Academic Senate

Faculty to Faculty June 2016

A Message from ASCSU Chair
Steven Filling (Stanislaus)

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This Month's Issue
Front Page
Message from the ASCSU Chair
Report of the Faculty Trustee
Reports from Standing Committees

Academic Affairs
 
Academic Preparation &
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Faculty Affairs
Fiscal and Governmental
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General Education Advisory Committee (GEAC)
Capitol Watch
The California State University Emeriti and Retired Faculty Association (CSUERFA)
Book Review - Lesson Plan
Resolution Summaries
It seems fitting to devote my final, outgoing, ASCSU Chair’s message to the topic of shared governance.  Below is the statement I made at the beginning of our May plenary discussion of shared governance with Chancellor White.  I hope that the 2016-2017 Senate will continue the conversation we began in May.
 
Some Wisdom from HEERA
“The Legislature recognizes that joint decision-making and consultation between administration and faculty or academic employees is the long-accepted manner of governing institutions of higher learning and is essential to the performance of the educational mission of such institutions and declares that it is the purpose of this act to both preserve and encourage that process…"
 
The Legislature promotes joint decision-making, robust consultation, and “the full exercise of the functions of the faculty in any shared governance mechanisms or practices”.
 
An excerpt from the Report of the Board of Trustees' Ad Hoc Committee on Governance, Collegiality, and Responsibility in the California State University (Adopted by the Board of Trustees of the CSU, September 1985) states: "Collegiality consists of a shared decision-making process and a set of values which regard the members of the various university constituencies as essential for the success of the academic enterprise."
 
The Faculty’s authority in joint decision-making is fundamentally grounded in the right to recommend and in the expectation that recommendations cannot be rejected without compelling reason.  Denying that right would undermine the authority of the faculty, which is grounded in our disciplinary expertise and our experience in teaching and learning.

 

To be more explicit - shared decision-making does not mean that any party to the process always prevails.  It means, rather, that when the parties disagree, e.g., when administration feels a faculty recommendation must be rejected, conversation ensues and compelling reasons for rejecting that recommendation are presented. Likewise, when faculty feel that an administrative decision should be modified, conversation ensues and compelling reasons for modifying the decision are presented.

 

The essence of shared decision-making lies in those conversations toward consensus, that is toward general agreement or concord, not necessarily complete agreement.  Obviously shared decision-making, indeed shared governance writ large, requires significant and reciprocal trust relationships.  Continued and open conversations are requisite to building and maintaining that trust.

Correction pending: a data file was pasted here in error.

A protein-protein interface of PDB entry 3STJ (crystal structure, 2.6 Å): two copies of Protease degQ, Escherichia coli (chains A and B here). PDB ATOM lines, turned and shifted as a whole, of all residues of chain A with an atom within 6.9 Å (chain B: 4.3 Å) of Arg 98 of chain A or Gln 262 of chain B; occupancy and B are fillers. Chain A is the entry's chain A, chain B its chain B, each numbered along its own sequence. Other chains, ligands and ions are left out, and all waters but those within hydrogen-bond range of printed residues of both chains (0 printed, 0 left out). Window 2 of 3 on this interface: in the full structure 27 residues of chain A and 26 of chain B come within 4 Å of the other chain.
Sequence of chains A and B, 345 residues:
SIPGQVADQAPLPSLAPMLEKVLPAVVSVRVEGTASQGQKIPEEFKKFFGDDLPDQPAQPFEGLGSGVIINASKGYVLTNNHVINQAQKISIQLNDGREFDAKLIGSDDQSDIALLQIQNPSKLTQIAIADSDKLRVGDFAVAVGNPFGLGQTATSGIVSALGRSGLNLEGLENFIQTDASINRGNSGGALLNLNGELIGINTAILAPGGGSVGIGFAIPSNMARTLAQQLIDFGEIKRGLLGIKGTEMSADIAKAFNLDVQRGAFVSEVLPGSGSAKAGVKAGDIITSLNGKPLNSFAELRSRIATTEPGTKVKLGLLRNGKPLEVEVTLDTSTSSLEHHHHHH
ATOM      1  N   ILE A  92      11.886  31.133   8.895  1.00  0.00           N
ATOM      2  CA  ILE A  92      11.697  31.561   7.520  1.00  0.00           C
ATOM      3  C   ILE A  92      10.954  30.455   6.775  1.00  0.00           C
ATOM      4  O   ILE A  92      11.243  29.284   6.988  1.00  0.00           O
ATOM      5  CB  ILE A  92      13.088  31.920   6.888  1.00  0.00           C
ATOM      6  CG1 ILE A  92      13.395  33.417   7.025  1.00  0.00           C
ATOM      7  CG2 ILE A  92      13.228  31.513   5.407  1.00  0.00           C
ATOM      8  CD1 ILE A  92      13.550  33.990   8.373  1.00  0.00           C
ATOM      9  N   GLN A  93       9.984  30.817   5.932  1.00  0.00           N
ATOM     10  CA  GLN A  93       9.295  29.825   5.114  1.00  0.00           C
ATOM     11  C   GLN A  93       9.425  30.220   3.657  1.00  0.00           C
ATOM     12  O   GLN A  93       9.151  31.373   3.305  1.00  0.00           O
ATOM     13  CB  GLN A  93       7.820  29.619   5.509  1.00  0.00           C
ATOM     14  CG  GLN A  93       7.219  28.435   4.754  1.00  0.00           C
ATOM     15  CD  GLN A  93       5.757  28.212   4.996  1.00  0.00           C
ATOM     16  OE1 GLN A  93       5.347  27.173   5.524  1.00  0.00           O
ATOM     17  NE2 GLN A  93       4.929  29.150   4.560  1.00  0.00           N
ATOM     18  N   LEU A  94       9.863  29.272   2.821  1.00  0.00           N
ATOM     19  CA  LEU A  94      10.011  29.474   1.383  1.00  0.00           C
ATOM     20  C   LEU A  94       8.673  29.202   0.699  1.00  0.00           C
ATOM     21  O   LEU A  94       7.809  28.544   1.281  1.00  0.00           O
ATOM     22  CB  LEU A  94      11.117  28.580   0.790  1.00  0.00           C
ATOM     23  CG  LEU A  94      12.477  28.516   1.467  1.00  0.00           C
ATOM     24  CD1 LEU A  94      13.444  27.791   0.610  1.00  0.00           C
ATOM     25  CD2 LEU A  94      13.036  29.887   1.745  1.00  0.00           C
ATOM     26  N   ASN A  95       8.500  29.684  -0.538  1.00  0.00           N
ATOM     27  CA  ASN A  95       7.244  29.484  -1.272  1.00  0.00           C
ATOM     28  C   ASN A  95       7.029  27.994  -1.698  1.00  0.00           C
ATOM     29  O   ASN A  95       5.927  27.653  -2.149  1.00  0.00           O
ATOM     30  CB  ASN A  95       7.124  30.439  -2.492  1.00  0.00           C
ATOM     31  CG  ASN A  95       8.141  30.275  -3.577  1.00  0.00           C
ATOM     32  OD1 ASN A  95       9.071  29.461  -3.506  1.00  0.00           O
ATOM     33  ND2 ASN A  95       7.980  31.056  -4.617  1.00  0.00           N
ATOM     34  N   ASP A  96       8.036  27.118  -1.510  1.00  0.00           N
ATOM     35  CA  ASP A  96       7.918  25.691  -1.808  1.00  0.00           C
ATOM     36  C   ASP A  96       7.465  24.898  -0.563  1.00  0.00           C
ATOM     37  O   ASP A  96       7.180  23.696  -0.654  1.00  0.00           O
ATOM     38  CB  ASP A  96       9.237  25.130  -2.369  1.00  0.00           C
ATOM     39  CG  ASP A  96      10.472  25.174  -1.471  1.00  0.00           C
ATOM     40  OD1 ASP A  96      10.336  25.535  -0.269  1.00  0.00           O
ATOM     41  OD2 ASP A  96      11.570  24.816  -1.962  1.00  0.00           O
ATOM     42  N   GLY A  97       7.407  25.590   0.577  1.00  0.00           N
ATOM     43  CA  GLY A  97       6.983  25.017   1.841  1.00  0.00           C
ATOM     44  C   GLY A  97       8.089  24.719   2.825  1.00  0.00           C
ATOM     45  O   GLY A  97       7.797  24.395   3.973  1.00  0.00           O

As an example

Developing a response to the California Community College (CCC) BA Pilots last year.  CSU was given a ridiculously short timeline (a few days) by CCC, Chancellor's Office (CO) folks immediately talked with Senate leadership and we ended up with Chancellor White negotiating a longer review period with CCC Chancellor Harris. Subsequently each CSU campus senate and administration developed their own responses to the pilots (we note an amazing degree of concurrence across those responses).  The Senate and CO staff reviewed and summarized those recommendations and they went to the Chancellor’s office.  The eventual response to the CCC was not what the campuses recommended in the majority of cases, however, and this is one of the critical parts, Chancellor White provided what he felt were compelling reasons for divergence from the recommendations.  While not everyone agreed with those reasons, I think that’s an example of when governance worked.

 

As for why the Senate likes the term "shared governance" better than "shared leadership"

First, that’s the term used almost universally in our literature to indicate what we firmly believe to be the optimal mechanisms for leading and managing institutions of higher education.  It provides formal connection to what have been best practices in government of colleges and universities.

 

Second, we believe our enterprise, our primary mission, is provision of a public good. We also believe that institutions dedicated to public goods, using resources provided by the public and are accountable to the public, differ in character from for-profit business organizations.  While it is certainly true that management and leadership across the two types of organizations has a huge number of similarities, there are also differences.  When we hear “shared leadership” it sometimes seems that what we perceive as sharp differences between the two are being ignored.


As always, please feel free to contact me via email (sfilling@mac.com) or phone (209-988-8256) with any questions, concerns or suggestions on these or any other issues.